Artists, Galleries, Exhibitions, Reviews

Oriel Scala Opens

Oriel Scala, a new gallery for the visual arts, was officially opened in Prestatyn, North Wales on February 4th 2010 with a stunning exhibition of work by the co-operative of artists involved in this exciting venture.

The 24 artists were extremely proud to welcome Professor Dai Smith chairman of the Arts Council of Wales who performed the opening ceremony. Professor Smith expressed his delight at the high standard of professionalism achieved and the ‘special buzz’ that these local initiatives bring into the heart of the community, remarking ‘was I in Prestatyn or Paris, Padua or Prague, because that’s what it feels like this type of café-art which is integral to our lives’. He went on to say that the Arts Council ‘take venues like this very seriously’ and feel the ‘vibrancy and sense that Wales has brought places like this alive’. Situated on the High Street adjacent to the Scala Cinema and supported by Bodelwyddan Castle Trust, Prestatyn Youth Pop In Centre, Prestatyn Youth Arts Festival and the Scala cinema, this is a gallery at the very heart of the local community. Future plans involve artists studios, workshops and demonstrations that will bring even greater community involvement. Many people do not visit public art galleries but small friendly venues such as Oriel Scala take the visual arts out to the people in their own town centres. Chairman Claire Halliday thanked Professor Smith for his kind words of encouragement and also thanked everyone for joining the group at this special event. The co-operative were delighted to see the Scala café bar packed to the doors for the opening speeches with celebrities from the Welsh art scene such as Martin Barlow, director of the prestigious Oriel Mostyn public gallery and too many renowned artists to name individually. It is this mutually supportive network system in the arts in Wales together with the inspiring scenery that makes North Wales such a vibrant and exciting place for artists to live and work. The February night was warm and dry and the artists and public spilled out onto the street to watch Professor Smith cut the ribbon and declare Oriel Scala officially open.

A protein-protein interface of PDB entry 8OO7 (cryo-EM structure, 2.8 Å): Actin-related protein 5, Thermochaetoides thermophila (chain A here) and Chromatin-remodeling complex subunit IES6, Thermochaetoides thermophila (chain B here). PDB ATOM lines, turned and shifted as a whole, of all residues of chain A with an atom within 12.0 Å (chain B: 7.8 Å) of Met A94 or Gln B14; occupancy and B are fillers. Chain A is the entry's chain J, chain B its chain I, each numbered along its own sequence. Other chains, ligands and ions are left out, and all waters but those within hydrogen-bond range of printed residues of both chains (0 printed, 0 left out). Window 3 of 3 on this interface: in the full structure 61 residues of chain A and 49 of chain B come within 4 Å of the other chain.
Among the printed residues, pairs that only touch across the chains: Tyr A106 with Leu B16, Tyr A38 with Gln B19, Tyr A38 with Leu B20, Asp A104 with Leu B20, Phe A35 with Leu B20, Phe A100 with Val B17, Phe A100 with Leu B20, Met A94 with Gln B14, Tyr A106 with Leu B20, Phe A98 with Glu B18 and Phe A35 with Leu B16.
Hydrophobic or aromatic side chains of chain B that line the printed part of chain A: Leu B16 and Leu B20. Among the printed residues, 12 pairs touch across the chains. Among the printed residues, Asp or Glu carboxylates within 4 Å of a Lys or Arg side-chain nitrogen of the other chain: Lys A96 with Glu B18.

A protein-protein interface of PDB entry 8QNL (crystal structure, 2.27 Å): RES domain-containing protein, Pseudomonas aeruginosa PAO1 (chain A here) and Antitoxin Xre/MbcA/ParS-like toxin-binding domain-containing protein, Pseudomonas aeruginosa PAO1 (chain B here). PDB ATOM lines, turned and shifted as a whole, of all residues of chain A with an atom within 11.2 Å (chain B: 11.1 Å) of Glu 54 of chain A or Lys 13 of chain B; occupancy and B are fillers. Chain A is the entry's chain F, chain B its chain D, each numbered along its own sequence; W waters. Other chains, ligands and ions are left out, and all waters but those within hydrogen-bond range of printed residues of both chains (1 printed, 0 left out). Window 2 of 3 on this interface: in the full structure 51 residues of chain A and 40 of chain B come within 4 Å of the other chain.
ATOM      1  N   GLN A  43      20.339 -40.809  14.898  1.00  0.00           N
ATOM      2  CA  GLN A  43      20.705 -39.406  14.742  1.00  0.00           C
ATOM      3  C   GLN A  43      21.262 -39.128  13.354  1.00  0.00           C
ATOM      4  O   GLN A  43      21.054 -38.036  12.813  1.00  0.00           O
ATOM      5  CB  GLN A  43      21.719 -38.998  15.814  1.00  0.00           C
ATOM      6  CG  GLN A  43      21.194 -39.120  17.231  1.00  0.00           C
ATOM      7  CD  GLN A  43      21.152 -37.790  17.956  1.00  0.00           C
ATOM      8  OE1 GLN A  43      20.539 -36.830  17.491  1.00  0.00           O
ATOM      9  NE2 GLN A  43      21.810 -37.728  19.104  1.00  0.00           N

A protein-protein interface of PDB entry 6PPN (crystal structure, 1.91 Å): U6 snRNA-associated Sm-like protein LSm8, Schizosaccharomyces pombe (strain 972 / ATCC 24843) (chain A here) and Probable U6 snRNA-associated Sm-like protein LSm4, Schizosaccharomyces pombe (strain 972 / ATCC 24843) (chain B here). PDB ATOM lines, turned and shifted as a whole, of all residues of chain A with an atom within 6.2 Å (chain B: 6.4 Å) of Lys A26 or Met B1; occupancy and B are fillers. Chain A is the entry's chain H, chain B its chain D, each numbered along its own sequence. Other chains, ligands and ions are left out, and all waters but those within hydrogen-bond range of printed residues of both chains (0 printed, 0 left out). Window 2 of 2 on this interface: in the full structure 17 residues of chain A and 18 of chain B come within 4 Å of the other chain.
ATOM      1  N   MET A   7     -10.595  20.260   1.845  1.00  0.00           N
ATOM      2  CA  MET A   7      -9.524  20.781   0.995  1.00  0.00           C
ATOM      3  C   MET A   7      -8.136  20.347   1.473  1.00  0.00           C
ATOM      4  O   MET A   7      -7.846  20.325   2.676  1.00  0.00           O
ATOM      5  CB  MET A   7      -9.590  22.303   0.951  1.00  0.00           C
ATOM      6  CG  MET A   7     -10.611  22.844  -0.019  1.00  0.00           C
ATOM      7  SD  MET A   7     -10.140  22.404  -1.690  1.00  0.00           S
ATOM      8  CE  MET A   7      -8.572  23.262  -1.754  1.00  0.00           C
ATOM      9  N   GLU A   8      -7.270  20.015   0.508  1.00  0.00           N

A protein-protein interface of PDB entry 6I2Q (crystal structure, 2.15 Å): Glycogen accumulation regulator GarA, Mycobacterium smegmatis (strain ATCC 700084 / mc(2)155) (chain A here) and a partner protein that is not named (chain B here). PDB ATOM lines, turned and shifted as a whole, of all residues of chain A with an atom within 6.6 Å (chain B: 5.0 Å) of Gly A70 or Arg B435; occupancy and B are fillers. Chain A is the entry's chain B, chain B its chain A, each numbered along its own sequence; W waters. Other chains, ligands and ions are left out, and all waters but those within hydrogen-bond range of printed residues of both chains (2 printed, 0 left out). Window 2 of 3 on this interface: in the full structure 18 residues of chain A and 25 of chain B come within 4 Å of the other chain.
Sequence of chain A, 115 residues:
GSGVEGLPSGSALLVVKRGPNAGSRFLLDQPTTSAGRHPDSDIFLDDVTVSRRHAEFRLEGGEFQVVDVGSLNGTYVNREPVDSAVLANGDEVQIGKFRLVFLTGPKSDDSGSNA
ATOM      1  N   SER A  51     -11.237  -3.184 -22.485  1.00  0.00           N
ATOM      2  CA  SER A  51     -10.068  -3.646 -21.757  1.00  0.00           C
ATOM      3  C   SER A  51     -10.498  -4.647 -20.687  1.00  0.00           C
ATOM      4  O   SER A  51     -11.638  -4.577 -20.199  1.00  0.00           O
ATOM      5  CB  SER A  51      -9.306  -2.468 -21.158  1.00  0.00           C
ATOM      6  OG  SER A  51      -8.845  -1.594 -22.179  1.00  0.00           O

Initial reactions from the local people have been most encouraging with the general opinion being that the town really needs ventures like Oriel Scala which help to put life back into the town. Like the majority of small seaside resorts which have suffered badly in recent years from shops closing and leaving gaps in the heart of the town. Other feelings expressed were that it was good to have somewhere to go to just look at beautiful things even if one couldn’t always afford to buy. The first few weeks of opening have shown just how important that is for many people have been welcomed into the gallery just for a chat and a browse and interest grows on a daily basis. The artists staff the shop on a shift basis and are always delighted to chat to members of the public about their own and other artist’s work. Interest is so great that a new scheme is being introduced so that guest artists can be invited to join an exhibition. Up to three guests will be invited for each show which will ensure that there will always be new artists represented in each exhibition. Exhibitions run for around 6 weeks and three or four of the artists take turns to be responsible for the choice of submitted works, arrangement of plinths and the hanging of the work. This means that every exhibition is curated by different people and consequently is surprisingly different. In 2010 the group hopes to involve degree students from local colleges and art schools giving them a platform to show their work whilst they also learn and experience the day to day running of all aspects of a small commercial gallery.